- This analysis reveals areas for improvement and differentiation.
- Elements of the Matrix:
- Grouped Feature Sets: Features are categorized for simplicity, especially in complex industries.
- Holistic View: It’s essential to consider attributes affecting the entire customer process, like delivery and support.
- Accurate Measurements: Scores are qualitative and not binary (yes/no).
- Customer Focus: Assess features based on consumer needs, not simply replicating competitors’ offerings.
- Subjective Scores: Scores are assigned subjectively, potentially leading to inaccuracies.
- Incomplete Information: Lack of public data can hinder accurate competitor assessment.
- Dependent Attributes: Improving one aspect may weaken another if not carefully balanced.
|1. Identify Competitors||Begin by identifying and listing the competitors that you want to assess and compare. These are companies operating in the same market or industry as your organization.||– Competitors in the fast-food industry: Company A, Company B, Company C. – Competitors in the software industry: Competitor X, Competitor Y, Competitor Z.|
|2. Define Evaluation Criteria||Determine the criteria or factors that you will use to assess and compare your organization and its competitors. These criteria can include financial performance, product quality, market share, customer satisfaction, etc.||– Evaluation criteria for fast-food chains: Revenue, market share, customer reviews, menu variety. – Evaluation criteria for software companies: Revenue growth, product features, customer support, innovation.|
|3. Rate Your Organization||Assess and rate your organization’s performance for each of the defined evaluation criteria. Use a predefined scale (e.g., 1 to 5) to indicate how well your organization performs in each area.||– Your organization’s revenue: 4, market share: 3, customer reviews: 4, menu variety: 5. – Your organization’s revenue growth: 4, product features: 5, customer support: 4, innovation: 4.|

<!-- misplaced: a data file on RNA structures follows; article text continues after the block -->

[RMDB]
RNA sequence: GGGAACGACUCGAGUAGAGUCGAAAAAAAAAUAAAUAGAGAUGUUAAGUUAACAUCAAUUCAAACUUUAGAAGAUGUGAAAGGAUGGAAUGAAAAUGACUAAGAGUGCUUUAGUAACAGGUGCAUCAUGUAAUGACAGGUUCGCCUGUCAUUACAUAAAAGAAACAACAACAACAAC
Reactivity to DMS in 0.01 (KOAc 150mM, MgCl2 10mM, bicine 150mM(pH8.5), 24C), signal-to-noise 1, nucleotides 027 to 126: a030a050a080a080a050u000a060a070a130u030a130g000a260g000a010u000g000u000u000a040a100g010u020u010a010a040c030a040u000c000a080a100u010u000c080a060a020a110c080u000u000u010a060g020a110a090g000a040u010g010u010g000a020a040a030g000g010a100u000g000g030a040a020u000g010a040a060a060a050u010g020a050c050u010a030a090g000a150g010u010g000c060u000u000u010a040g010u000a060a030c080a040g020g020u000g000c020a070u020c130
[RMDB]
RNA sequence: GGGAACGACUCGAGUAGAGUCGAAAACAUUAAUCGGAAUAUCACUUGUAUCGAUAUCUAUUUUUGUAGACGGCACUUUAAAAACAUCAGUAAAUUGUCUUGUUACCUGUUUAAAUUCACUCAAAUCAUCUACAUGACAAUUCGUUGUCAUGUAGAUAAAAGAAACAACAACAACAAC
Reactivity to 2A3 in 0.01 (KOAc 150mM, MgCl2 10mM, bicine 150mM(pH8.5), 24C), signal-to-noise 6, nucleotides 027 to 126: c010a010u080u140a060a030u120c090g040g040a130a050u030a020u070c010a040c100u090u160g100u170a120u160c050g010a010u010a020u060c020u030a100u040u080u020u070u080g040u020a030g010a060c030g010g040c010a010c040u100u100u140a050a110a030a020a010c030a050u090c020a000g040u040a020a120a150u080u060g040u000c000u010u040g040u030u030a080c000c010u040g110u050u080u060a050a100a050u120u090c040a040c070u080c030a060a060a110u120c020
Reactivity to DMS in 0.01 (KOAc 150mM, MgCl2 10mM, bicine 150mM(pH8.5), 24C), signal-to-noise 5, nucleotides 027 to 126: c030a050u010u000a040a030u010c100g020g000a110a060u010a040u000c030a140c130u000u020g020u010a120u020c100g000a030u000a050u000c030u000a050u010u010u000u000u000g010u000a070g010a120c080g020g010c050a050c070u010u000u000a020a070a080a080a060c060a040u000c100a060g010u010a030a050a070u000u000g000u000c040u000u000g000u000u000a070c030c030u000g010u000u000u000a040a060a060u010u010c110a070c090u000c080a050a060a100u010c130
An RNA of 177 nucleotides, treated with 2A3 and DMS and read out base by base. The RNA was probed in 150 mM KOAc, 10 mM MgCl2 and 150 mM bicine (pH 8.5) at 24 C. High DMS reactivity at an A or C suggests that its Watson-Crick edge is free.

|4. Rate Competitors||Assign ratings or scores to each competitor for each of the defined evaluation criteria. Gather data and information to assess how well each competitor performs in comparison to your organization.||– Competitor A’s revenue: 5, market share: 4, customer reviews: 3, menu variety: 4. – Competitor X’s revenue growth: 5, product features: 4, customer support: 3, innovation: 5.|
|5. Calculate Total Scores||Calculate the total score for each organization (including your own) by summing the scores assigned to them across all evaluation criteria. The total score reflects the overall competitive performance.||– Your organization’s total score: Sum of ratings for all criteria. – Competitor A’s total score: Sum of ratings for all criteria.|
|6. Analyze Competitive Position||Analyze the total scores and competitive positions of your organization and its competitors. Identify areas of strength and weakness relative to the evaluation criteria.||– Your organization’s total score: Total competitive position. – Competitor A’s total score: Competitive position relative to your organization.|
|7. Develop Strategies||Develop strategic recommendations based on the analysis of competitive positions. Strategies may involve leveraging strengths, addressing weaknesses, and adapting to changes in the competitive landscape.||– If your organization’s total score is higher than competitors, focus on maintaining and strengthening existing strengths. – If a competitor has a higher total score in certain areas, develop strategies to improve your organization’s performance in those areas.|
Connected Analysis Frameworks
Related Strategy Concepts: Go-To-Market Strategy, Marketing Strategy, Business Models, Tech Business Models, Jobs-To-Be Done, Design Thinking, Lean Startup Canvas, Value Chain, Value Proposition Canvas, Balanced Scorecard, Business Model Canvas, SWOT Analysis, Growth Hacking, Bundling, Unbundling, Bootstrapping, Venture Capital, Porter’s Five Forces, Porter’s Generic Strategies, Porter’s Five Forces, PESTEL Analysis, SWOT, Porter’s Diamond Model, Ansoff, Technology Adoption Curve, TOWS, SOAR, Balanced Scorecard, OKR, Agile Methodology, Value Proposition, VTDF Framework, BCG Matrix, GE McKinsey Matrix, Kotter’s 8-Step Change Model.